On the first day of spring this year, we created something truly unique: QAGGIQ 2021, an arts and cultural festival held in and around a 700-square foot qaggiq on March 20th and 21st, 2021, presented by Qaggiavuut! in partnership with Alianait Arts Festival and Tukisigiarvik Society.
Photo: Attendees decked out in traditional clothing provided by Tukisigiarvik Society. Photo by Tristan Omik.
1) It took an expert team of builders nearly a week to build the qaggiq
About 30 metres wide in diametre, the qaggiq build itself was our first big feat. Thankfully, we had a terrific team of builders, led by master instructors Solomon Awa and Jacopoosee Tiglik and made up of Polar Outfitting staff, to do this. After several days of planning, the team went out on the land to cut and collect snow blocks over the course of two or three days, carting them back to a spot at Sylvia Grinnell Territorial Park where the final qaggiq was raised. Long days and late into the night, the build team worked at it, block-by-block, until the final piece was carved and packed into place, and we had our qaggiq.
Photo: QAGGIQ 2021's builders. Photo by Alex Flaherty.
2) The festival brought in artists from across the territory.
From the Huqqullaaqatigiit drum dancing group of Cambridge Bay, to Pond Inlet’s Tununiq Theatre, to singers Debbie Oyukuluk and Jeremy Tunraluk from Arctic Bay. In total, we had a dozen different acts made up of dozens and dozens of performers.
Caption: The Huqqullaaqatigiit drum dancers from Cambridge Bay. Photo by Tristan Omik.
3) We hosted potentially the first ever world premiere of a play outside in freezing conditions.
On Saturday, March 20th, QAGGIQ 2021 was home to the premiere of AKIA, a one-woman play about resilience by Sheena Akoomalik of Tununiq Theatre. The legend the play is based upon was told to the theatre troupe by elder and advisor, Annie Peterloosie.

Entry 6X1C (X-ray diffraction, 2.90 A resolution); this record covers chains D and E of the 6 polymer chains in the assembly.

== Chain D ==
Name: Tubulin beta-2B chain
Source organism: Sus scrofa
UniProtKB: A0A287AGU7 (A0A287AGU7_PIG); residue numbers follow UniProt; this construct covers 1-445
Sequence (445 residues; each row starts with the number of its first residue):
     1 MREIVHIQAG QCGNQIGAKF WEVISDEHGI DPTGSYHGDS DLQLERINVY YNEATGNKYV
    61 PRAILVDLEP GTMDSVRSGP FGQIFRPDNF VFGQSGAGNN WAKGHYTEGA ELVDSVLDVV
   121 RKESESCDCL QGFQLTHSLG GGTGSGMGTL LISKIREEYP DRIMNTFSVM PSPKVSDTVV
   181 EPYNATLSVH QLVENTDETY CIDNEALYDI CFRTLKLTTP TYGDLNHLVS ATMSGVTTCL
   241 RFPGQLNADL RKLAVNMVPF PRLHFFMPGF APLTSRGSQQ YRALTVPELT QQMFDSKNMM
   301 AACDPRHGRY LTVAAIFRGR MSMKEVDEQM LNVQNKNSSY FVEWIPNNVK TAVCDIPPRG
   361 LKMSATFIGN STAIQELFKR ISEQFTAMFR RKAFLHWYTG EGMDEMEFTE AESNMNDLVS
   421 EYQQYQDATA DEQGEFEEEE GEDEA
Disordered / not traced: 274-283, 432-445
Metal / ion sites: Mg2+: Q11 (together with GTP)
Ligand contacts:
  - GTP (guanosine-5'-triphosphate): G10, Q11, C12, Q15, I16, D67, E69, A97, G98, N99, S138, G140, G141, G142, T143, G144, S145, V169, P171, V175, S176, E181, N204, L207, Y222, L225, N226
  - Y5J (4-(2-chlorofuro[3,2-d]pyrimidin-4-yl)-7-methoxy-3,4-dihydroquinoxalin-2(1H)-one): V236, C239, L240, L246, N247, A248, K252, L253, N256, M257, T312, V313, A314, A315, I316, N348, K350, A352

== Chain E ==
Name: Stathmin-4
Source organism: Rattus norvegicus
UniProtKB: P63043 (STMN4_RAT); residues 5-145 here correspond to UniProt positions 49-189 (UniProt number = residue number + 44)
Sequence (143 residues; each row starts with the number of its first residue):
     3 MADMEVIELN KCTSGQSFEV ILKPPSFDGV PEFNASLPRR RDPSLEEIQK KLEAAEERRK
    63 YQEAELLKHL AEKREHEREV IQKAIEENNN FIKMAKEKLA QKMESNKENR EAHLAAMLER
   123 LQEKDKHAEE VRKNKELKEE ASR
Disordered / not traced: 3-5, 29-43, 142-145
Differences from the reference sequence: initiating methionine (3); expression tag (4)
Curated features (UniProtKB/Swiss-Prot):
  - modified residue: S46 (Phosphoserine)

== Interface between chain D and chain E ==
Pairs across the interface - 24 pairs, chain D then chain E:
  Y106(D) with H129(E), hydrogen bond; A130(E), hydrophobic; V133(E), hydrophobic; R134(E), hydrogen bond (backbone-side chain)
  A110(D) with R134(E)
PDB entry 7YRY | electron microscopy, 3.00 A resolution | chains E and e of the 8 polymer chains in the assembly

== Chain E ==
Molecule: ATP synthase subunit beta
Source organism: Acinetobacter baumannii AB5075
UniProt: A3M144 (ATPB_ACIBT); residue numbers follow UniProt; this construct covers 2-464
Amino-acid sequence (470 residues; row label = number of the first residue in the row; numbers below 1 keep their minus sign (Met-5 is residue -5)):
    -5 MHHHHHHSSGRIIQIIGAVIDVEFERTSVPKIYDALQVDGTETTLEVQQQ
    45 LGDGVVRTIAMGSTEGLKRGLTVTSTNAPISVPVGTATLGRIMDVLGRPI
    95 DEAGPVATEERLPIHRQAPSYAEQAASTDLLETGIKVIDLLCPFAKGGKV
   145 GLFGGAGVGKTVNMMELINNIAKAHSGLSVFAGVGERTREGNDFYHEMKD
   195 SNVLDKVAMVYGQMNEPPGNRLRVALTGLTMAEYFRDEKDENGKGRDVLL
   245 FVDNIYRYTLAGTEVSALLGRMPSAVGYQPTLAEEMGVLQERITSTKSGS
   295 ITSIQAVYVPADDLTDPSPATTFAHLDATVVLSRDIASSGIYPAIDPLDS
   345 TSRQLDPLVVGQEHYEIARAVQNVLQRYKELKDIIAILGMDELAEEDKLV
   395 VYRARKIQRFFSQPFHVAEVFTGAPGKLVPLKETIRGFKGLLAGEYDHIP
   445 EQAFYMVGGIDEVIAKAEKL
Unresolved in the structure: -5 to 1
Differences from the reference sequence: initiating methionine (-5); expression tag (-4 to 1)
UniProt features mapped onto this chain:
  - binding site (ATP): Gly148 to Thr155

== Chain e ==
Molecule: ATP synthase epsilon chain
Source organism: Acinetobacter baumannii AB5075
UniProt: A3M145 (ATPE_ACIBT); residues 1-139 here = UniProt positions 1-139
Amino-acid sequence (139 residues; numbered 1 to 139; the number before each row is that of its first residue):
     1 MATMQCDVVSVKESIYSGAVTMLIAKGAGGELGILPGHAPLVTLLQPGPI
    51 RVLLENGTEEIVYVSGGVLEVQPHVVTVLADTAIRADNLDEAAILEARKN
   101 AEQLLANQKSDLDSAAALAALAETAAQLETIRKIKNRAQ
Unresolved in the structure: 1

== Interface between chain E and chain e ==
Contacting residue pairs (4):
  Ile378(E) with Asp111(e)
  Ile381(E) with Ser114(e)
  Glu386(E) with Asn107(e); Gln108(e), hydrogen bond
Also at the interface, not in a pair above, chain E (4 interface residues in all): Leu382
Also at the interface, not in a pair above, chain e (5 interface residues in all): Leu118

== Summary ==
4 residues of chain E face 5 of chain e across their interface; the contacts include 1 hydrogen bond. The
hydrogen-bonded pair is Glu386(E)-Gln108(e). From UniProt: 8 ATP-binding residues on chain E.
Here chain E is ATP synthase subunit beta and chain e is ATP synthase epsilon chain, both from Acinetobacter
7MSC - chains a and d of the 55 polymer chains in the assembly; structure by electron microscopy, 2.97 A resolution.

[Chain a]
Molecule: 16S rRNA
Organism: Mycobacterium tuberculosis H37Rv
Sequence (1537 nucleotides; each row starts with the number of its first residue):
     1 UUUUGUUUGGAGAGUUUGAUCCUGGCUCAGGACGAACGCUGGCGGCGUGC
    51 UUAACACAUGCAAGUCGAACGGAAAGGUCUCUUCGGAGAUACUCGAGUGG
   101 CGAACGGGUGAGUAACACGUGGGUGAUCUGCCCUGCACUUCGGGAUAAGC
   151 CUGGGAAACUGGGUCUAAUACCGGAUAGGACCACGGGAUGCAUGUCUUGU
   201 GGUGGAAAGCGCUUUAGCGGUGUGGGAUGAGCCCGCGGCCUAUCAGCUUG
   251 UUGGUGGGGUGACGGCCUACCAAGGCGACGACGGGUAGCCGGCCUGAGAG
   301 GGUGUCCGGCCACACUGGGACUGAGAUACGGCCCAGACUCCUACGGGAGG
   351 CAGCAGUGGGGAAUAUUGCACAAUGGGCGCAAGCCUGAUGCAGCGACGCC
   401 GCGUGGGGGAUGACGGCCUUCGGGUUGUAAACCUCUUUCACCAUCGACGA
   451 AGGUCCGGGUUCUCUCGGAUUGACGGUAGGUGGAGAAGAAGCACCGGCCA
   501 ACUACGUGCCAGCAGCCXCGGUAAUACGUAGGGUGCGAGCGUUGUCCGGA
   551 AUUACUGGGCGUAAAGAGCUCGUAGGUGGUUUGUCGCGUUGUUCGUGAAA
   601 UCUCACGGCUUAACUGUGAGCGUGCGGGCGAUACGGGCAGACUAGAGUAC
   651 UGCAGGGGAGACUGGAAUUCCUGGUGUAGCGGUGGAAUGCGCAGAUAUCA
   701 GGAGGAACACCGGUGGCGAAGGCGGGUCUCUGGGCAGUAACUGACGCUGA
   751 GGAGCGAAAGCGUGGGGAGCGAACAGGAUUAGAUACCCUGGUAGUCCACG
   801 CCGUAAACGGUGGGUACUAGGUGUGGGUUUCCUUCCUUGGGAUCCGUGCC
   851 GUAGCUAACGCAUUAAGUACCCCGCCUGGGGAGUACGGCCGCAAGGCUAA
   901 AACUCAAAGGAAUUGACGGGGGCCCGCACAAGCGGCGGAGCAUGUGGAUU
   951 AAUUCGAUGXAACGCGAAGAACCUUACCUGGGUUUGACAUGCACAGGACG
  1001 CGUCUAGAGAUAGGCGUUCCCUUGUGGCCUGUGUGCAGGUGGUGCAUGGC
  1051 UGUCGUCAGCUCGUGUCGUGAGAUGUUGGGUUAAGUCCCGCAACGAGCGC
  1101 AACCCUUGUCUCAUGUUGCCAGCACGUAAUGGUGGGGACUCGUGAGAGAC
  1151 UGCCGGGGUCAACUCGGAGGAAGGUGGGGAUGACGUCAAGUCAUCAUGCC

4) Over 1500 people attended the event.
One hundred children at our Children’s Hours, families in matching caribou clothing, young Inuit in sweatshirts and kamiik; QAGGIQ 2021 housed them all, inside and outside the qaggiq.
Caption: Brenda Anderson sings for the most adorable audience. Photo by Bill Williams.
5) Iqaluit has not seen a qaggiq in recent memory.
While qaggiq have been built recently in other parts of Inuit Nunangat, the capital city of Nunavut hasn’t had one in generations. And across the board, very few artists have performed inside one, making this build, and the celebration around it, all the more special.
6) Nunavut has Canada’s largest percentage of artists, and is the only province or territory without a dedicated stage.
Like a traditional qaggiq, the massive iglu built for QAGGIQ 2021 has since come down. A once-in-a-lifetime event that has created a lifetime of memories -- and further pushed Qaggiavuut! in our resolve to advocate for and create a permanent performing arts centre in our territory.
Read our feasibility study here.